2

I made a tiny wrapper for fluent precondition assertions in c#.

Now basically in all public / contract methods i assert the values this way:

Precondition
            .For(()=>Model)
            .NotNull();

Precondition creates a ValidationRule Instance on which I have the given validation methods.

Now this happens very often and I think that using a struct might be an advantage, also because that ValidationRule only has values, there will be no boxing at all, it is sealed by definition and it is immutable. Also they aren't used as parameters or event outside the scope of the calling methods.

But the contra is that it has multiple values and there for not that small footprint.

The ValidationRule looks basically like this:

 public sealed class ValidationRule<T>
    {
        public T Value { get; }

        public string Name { get; }

        public string File { get; }

        public string Source { get; }

        public int Line { get; }

        public ValidationRule(T value, string name, string file, string source, int line)
        {
            Value = value;
            Name = name;
            File = file;
            Source = source;
            Line = line;
        }

        public ValidationRule<T> NotNull()
        {
            if (Value == null)
            {
                throw new ArgumentNullException(Name, "Value must not be null!");
            }
            return this;
        }

        public ValidationRule<T> NotDefault()
        {
            T val = default(T);
            if (Value.Equals(val))
            {
                throw new ArgumentException(Name, "Value must have default value!");
            }
            return this;
        }

So to struct or not ? And most important why?

  • 2
    Keep in mind that, if you're going to implement it as a struct, there's more work to do. You must properly implement GetHashCode and Equals for it to have correct value semantics. – KChaloux Feb 16 '17 at 13:29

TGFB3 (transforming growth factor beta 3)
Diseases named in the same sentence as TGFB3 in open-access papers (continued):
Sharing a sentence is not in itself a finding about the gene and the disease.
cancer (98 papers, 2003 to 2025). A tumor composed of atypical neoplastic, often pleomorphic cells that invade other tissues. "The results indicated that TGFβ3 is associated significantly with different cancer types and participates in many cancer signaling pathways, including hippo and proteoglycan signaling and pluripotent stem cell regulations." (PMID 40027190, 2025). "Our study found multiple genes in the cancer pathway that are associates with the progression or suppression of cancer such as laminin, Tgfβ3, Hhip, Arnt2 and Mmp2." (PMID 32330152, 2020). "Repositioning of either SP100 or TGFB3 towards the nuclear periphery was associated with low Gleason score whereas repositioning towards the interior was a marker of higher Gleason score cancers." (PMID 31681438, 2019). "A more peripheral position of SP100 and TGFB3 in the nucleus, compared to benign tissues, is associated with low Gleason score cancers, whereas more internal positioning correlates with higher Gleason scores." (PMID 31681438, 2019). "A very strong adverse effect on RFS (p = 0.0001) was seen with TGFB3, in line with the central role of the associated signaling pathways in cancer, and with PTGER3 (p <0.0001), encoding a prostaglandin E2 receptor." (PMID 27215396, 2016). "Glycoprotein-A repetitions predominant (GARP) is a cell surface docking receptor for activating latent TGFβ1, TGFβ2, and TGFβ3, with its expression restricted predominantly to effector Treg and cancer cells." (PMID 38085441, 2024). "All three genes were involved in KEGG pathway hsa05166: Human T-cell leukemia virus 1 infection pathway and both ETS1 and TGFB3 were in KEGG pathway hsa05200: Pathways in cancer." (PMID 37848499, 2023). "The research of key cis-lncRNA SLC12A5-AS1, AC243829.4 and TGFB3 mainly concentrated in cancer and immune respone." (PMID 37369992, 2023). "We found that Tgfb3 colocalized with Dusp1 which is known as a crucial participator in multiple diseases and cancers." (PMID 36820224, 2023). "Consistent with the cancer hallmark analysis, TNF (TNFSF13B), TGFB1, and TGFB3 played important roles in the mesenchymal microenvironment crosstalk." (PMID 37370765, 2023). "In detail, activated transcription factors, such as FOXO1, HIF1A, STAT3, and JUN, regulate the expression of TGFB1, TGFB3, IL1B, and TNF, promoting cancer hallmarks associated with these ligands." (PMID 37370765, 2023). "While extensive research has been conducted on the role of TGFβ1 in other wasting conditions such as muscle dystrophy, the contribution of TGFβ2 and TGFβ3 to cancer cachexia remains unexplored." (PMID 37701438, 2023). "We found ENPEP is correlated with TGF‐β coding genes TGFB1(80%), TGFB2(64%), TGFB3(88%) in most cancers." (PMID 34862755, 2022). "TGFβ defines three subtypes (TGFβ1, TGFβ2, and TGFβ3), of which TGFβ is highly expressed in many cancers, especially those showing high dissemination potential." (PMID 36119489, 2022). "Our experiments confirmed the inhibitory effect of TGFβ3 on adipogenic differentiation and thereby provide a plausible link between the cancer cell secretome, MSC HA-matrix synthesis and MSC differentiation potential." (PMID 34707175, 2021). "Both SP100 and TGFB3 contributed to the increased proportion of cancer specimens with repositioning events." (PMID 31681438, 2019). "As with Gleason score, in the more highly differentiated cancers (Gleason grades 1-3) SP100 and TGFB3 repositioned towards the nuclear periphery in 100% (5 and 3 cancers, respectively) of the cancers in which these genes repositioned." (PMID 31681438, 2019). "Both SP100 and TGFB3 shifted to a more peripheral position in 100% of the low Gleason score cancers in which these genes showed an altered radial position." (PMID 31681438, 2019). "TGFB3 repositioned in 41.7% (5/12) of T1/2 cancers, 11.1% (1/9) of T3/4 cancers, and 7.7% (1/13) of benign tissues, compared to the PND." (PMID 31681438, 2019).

• thanks for your hint but i'm aware of this. :-) My question is more related to wether it has good or bad impact on the runtime – Boas Enkler Feb 16 '17 at 13:31
  • 1
    Only a benchmark will tell. – SBI Feb 16 '17 at 15:05
3

✓ CONSIDER defining a struct instead of a class if instances of the type are small and commonly short-lived or are commonly embedded in other objects.

X AVOID defining a struct unless the type has all of the following characteristics: It logically represents a single value, similar to primitive types (int, double, etc.). It has an instance size under 16 bytes. It is immutable. It will not have to be boxed frequently.

In all other cases, you should define your types as classes.

MSDN: Choosing between struct and class

Your class is 20 bytes (assuming you add a where class filter to the T), so it's the right size, but there's not a default instance that would make any sense. You have implemented it immutably (so far as I can tell), so it could be a struct.

So it really boils down to what T can be and whether or not you foresee this getting boxed and unboxed a lot. If T can be a value type or it's going to get boxed a lot, stick with a class. Otherwise.... still stick with a class. Struct's should really represent simple values.

  • The reason for those rules above is because a struct is stored on the CPU stack, and you do need to be careful that you don't put too much on there needlessly. In all likelihood you won't need to worry about this but it should be considered that you shouldn't make a zillion structs for everything – Dessus Apr 5 '17 at 22:26

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